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Page 8

Newsletter 142 August 2023 © Hampshire Mills Group

 

 

Mills in the Monts du Forez

 

Ruth Andrews
Photos by Keith and Ruth Andrews

 

We have just returned from 2˝ weeks in the south of France. Our first gîte was in the little known district of Forez, with a wonderful panoramic view across the upper Loire valley: “on a clear day you can see Mont Blanc”, although we never did due to the heat haze.

 

 

In the village of Sauvain, a few miles from the gîte, we were interested to see this Fontaine des 5 Meules.  It is madeup of 5 large millstones, 2 for milling, and 3 for crushing, which was built by the villagers in 1968. The meules (millstones) came from abandoned former mills in the locality. The same village also had an unusual iron waterwheel on display outside the museum (closed even though it was Sunday!). Just outside the village was this cross mounted on 2 millstones.

 

Moulin des Massons is very heavily advertised locally so we went there expecting something that was very commercialised.  We dutifully joined a conducted tour – in French, of course:  overlong at 2 hours as is the French way, but thankfully there was an leaflet in English as well.  Anyway, we were rewarded with a really interesting visit. 

 

 

This mill is the last of almost 70 that were on the Vizezy river, and the site dates from about the 12th century, although the present mill building has been rebuilt several times due to flood damage. It has been used for flour milling, clover crushing, hemp processing, generating electricity, and as a sawmill, but now it demonstrates oil production.

We were treated to a demonstration of its production, which was unfortunately not a slick performance.

 

The mill itself is one of a cluster of buildings which also include a farmhouse and sawmill. Various objects scattered about the grass outside included a clover mill, several disassembled turbines, and a Pelton wheel.

 

 

First the seeds are crushed between a small pair of metal rollers, which jammed at first because the ‘miller’ put too much in.  Then they are transferred to a large stone crushing mill with sweeps (above right).  When ready, they are carried across to a large frying pan over a pinewood fire (left).  The crushed seeds have to be continually stirred by hand and by sweeps to prevent them burning.

Once judged to be cooked they are scooped out into a cloth-lined oil press packed tightly and squeezed to release the oil into a bucket. (At first, the miller put the cloth lining in wrongly.) Power for the oil press came from a hydraulic piston some way away behind the viewing gallery where it sprayed lubricant onto the spectators. The rest of the processes were belt-driven from a horizontal wheel (a turbine?) below floor level, viewable in a mirror.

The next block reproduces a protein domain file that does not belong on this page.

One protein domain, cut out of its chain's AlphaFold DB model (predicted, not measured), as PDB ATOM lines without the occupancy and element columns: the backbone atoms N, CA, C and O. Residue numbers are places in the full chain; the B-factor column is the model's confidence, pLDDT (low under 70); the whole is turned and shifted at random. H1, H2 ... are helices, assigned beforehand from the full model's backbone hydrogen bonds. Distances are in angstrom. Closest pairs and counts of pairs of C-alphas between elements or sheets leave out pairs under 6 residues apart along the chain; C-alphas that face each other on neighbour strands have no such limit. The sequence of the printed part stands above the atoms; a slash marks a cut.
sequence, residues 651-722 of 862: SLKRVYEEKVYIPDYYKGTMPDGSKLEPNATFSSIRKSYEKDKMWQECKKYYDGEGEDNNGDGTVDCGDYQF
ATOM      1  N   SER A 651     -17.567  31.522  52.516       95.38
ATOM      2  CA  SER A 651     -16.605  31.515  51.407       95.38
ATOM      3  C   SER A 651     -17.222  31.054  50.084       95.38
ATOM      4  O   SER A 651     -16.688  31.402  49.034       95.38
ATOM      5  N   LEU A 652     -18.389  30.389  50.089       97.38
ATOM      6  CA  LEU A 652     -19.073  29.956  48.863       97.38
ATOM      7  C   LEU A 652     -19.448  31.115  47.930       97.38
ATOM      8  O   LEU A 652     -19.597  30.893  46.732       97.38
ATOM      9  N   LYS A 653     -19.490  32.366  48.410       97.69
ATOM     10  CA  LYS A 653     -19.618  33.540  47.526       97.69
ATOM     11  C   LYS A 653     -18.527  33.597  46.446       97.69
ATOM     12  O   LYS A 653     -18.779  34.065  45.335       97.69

The oil is purified (elutriated: look it up!) before bottling. Keith staged a tactical retreat at this point but I dutifully sampled teaspoonfuls of noix (walnut), noisette (hazelnut), and colza (canola) oil, all of which are made on site. I then left rapidly to gulp tap water and suck a Werthers to get rid of the taste! Needless to say, we didn’t buy any.

 

The same ‘miller’ also gave us a demonstration of the sawmill which operates alongside the oil mill. The band saw in use was completely unguarded and sprayed sawdust over the audience, while the miller didn’t use goggles, or gloves, or any other protection.

 

The oil is purified (elutriated: look it up!) before bottling. Keith staged a tactical retreat at this point but I dutifully sampled teaspoonfuls of noix (walnut), noisette (hazelnut), and colza (canola) oil, all of which are made on site. I then left rapidly to gulp tap water and suck a Werthers to get rid of the taste! Needless to say, we didn’t buy any.

We visited Le Moulin de Vignal at Apinac several days later. We knew it was not a day when it was open, but we struck lucky because a large party of primary school children were lining up to go inside. A second set were picnicking in the grounds and I think a third set were expected later. The second set had made their own bread hedgehogs and were all very enthusiastic. The other set were sitting attentively through a long explanation of the mill’s workings and products: flour until 1940, canola until 1960, and then animal feed and clover seed. We were given a guide sheet in English and invited to look around on our own.

The mill was named after the family who have lived in the area since 1650.  The main buildings were constructed in 1773 and 1860.  When the last miller died in 1991 a group of villagers decided to rent the mill from the family in order to repair the buildings and mechanism, and then open it to visitors. 

 

 

The mill has always relied on water power, with two working horizontal wheels inside (one wood, one metal) and a vertical overshot wheel on an outside wall.  There are 4 sluice gates in the mill head which control the water supply from a dam some way upstream. 

The overshot vertical wheel drives a pair of stones used for milling flour. The metal horizontal wheel (below left) powers the meal mill for animal feed, while the oil mill uses belts and pulleys to connect it to the wooden horizontal wheel (below right).

 

 

 

A separate open-fronted stone building further down the slope contains a circular trough and crushing stone for breaking clover pods.  The seeds are used as animal feed but also planted:  clover is a legume which has root nodules containing nitrogen-fixing bacteria, which add nitrates to the soil and are therefore natural fertilisers.  The crushing process generates a lot of dust which is why the mill is situated in an open building.

See also https://moulindesmassons.com/ and https://www.moulindevignal.fr/

 

 
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